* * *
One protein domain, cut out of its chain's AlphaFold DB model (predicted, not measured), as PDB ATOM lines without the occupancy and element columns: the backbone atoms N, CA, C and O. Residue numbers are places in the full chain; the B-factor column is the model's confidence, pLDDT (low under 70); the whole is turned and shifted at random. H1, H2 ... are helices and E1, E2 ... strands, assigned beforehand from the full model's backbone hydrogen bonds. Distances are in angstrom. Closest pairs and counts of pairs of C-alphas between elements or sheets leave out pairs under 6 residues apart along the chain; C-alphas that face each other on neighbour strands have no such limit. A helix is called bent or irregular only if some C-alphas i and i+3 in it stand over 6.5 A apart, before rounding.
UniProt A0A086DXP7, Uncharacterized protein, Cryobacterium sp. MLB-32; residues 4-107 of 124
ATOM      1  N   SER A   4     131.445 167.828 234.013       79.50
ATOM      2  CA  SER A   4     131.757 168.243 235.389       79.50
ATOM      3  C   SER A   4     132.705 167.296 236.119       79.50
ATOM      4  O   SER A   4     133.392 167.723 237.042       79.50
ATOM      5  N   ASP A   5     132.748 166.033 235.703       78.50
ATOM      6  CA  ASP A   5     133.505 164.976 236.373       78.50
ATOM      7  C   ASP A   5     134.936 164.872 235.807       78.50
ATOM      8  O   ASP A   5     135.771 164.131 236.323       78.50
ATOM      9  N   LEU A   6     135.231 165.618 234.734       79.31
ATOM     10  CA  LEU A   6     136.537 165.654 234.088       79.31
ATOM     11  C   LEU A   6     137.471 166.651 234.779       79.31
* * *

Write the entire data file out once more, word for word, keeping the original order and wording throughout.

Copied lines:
One protein domain, cut out of its chain's AlphaFold DB model (predicted, not measured), as PDB ATOM lines without the occupancy and element columns: the backbone atoms N, CA, C and O. Residue numbers are places in the full chain; the B-factor column is the model's confidence, pLDDT (low under 70); the whole is turned and shifted at random. H1, H2 ... are helices and E1, E2 ... strands, assigned beforehand from the full model's backbone hydrogen bonds. Distances are in angstrom. Closest pairs and counts of pairs of C-alphas between elements or sheets leave out pairs under 6 residues apart along the chain; C-alphas that face each other on neighbour strands have no such limit. A helix is called bent or irregular only if some C-alphas i and i+3 in it stand over 6.5 A apart, before rounding.
UniProt A0A086DXP7, Uncharacterized protein, Cryobacterium sp. MLB-32; residues 4-107 of 124
ATOM      1  N   SER A   4     131.445 167.828 234.013       79.50
ATOM      2  CA  SER A   4     131.757 168.243 235.389       79.50
ATOM      3  C   SER A   4     132.705 167.296 236.119       79.50
ATOM      4  O   SER A   4     133.392 167.723 237.042       79.50
ATOM      5  N   ASP A   5     132.748 166.033 235.703       78.50
ATOM      6  CA  ASP A   5     133.505 164.976 236.373       78.50
ATOM      7  C   ASP A   5     134.936 164.872 235.807       78.50
ATOM      8  O   ASP A   5     135.771 164.131 236.323       78.50
ATOM      9  N   LEU A   6     135.231 165.618 234.734       79.31
ATOM     10  CA  LEU A   6     136.537 165.654 234.088       79.31
ATOM     11  C   LEU A   6     137.471 166.651 234.779       79.31